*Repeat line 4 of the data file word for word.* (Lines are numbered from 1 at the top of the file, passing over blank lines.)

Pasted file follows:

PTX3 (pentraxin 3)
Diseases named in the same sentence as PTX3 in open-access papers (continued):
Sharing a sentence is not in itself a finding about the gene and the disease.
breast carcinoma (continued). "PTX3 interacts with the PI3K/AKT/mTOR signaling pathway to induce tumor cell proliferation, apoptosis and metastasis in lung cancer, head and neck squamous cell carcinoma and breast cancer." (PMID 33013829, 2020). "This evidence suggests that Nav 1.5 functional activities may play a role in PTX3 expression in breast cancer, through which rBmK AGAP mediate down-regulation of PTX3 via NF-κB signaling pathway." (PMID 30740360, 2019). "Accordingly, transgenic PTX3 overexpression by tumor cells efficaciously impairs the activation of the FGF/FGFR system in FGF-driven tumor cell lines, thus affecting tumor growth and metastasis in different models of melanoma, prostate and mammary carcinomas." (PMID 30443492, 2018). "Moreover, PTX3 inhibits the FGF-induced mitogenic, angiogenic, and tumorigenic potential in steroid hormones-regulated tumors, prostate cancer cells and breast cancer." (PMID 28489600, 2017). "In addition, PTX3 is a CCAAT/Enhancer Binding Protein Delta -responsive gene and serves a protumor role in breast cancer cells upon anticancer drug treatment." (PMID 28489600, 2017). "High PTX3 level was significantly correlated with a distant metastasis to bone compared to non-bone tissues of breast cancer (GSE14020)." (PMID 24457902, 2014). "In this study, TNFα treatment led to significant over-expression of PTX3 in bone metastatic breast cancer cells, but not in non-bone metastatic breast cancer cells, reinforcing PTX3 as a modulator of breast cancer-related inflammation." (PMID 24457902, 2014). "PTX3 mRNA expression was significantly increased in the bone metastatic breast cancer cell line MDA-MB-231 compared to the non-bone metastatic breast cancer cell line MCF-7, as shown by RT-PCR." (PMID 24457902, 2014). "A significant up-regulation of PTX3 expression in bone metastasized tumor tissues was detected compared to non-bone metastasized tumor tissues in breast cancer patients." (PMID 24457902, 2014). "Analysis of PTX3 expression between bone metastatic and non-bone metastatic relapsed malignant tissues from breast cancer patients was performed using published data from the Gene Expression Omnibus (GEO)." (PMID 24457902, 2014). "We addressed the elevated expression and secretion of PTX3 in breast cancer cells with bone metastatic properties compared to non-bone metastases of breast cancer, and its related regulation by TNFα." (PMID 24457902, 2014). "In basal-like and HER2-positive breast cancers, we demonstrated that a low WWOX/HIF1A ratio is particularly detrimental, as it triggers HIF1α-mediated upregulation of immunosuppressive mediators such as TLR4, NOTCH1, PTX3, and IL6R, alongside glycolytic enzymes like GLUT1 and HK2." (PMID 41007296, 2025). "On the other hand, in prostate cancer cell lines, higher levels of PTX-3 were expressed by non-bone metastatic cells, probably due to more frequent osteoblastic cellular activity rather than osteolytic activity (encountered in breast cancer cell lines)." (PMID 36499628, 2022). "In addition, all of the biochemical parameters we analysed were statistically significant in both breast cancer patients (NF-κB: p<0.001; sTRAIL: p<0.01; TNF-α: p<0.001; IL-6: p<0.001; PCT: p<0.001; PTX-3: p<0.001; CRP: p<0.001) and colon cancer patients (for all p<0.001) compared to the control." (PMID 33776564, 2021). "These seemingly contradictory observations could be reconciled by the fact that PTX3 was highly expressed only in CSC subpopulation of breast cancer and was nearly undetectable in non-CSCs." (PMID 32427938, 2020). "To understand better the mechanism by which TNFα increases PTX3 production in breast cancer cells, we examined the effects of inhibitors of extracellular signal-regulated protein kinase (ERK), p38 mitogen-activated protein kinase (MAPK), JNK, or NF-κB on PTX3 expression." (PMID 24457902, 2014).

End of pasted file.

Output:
breast carcinoma (continued). "PTX3 interacts with the PI3K/AKT/mTOR signaling pathway to induce tumor cell proliferation, apoptosis and metastasis in lung cancer, head and neck squamous cell carcinoma and breast cancer." (PMID 33013829, 2020). "This evidence suggests that Nav 1.5 functional activities may play a role in PTX3 expression in breast cancer, through which rBmK AGAP mediate down-regulation of PTX3 via NF-κB signaling pathway." (PMID 30740360, 2019). "Accordingly, transgenic PTX3 overexpression by tumor cells efficaciously impairs the activation of the FGF/FGFR system in FGF-driven tumor cell lines, thus affecting tumor growth and metastasis in different models of melanoma, prostate and mammary carcinomas." (PMID 30443492, 2018). "Moreover, PTX3 inhibits the FGF-induced mitogenic, angiogenic, and tumorigenic potential in steroid hormones-regulated tumors, prostate cancer cells and breast cancer." (PMID 28489600, 2017). "In addition, PTX3 is a CCAAT/Enhancer Binding Protein Delta -responsive gene and serves a protumor role in breast cancer cells upon anticancer drug treatment." (PMID 28489600, 2017). "High PTX3 level was significantly correlated with a distant metastasis to bone compared to non-bone tissues of breast cancer (GSE14020)." (PMID 24457902, 2014). "In this study, TNFα treatment led to significant over-expression of PTX3 in bone metastatic breast cancer cells, but not in non-bone metastatic breast cancer cells, reinforcing PTX3 as a modulator of breast cancer-related inflammation." (PMID 24457902, 2014). "PTX3 mRNA expression was significantly increased in the bone metastatic breast cancer cell line MDA-MB-231 compared to the non-bone metastatic breast cancer cell line MCF-7, as shown by RT-PCR." (PMID 24457902, 2014). "A significant up-regulation of PTX3 expression in bone metastasized tumor tissues was detected compared to non-bone metastasized tumor tissues in breast cancer patients." (PMID 24457902, 2014). "Analysis of PTX3 expression between bone metastatic and non-bone metastatic relapsed malignant tissues from breast cancer patients was performed using published data from the Gene Expression Omnibus (GEO)." (PMID 24457902, 2014). "We addressed the elevated expression and secretion of PTX3 in breast cancer cells with bone metastatic properties compared to non-bone metastases of breast cancer, and its related regulation by TNFα." (PMID 24457902, 2014). "In basal-like and HER2-positive breast cancers, we demonstrated that a low WWOX/HIF1A ratio is particularly detrimental, as it triggers HIF1α-mediated upregulation of immunosuppressive mediators such as TLR4, NOTCH1, PTX3, and IL6R, alongside glycolytic enzymes like GLUT1 and HK2." (PMID 41007296, 2025). "On the other hand, in prostate cancer cell lines, higher levels of PTX-3 were expressed by non-bone metastatic cells, probably due to more frequent osteoblastic cellular activity rather than osteolytic activity (encountered in breast cancer cell lines)." (PMID 36499628, 2022). "In addition, all of the biochemical parameters we analysed were statistically significant in both breast cancer patients (NF-κB: p<0.001; sTRAIL: p<0.01; TNF-α: p<0.001; IL-6: p<0.001; PCT: p<0.001; PTX-3: p<0.001; CRP: p<0.001) and colon cancer patients (for all p<0.001) compared to the control." (PMID 33776564, 2021). "These seemingly contradictory observations could be reconciled by the fact that PTX3 was highly expressed only in CSC subpopulation of breast cancer and was nearly undetectable in non-CSCs." (PMID 32427938, 2020). "To understand better the mechanism by which TNFα increases PTX3 production in breast cancer cells, we examined the effects of inhibitors of extracellular signal-regulated protein kinase (ERK), p38 mitogen-activated protein kinase (MAPK), JNK, or NF-κB on PTX3 expression." (PMID 24457902, 2014).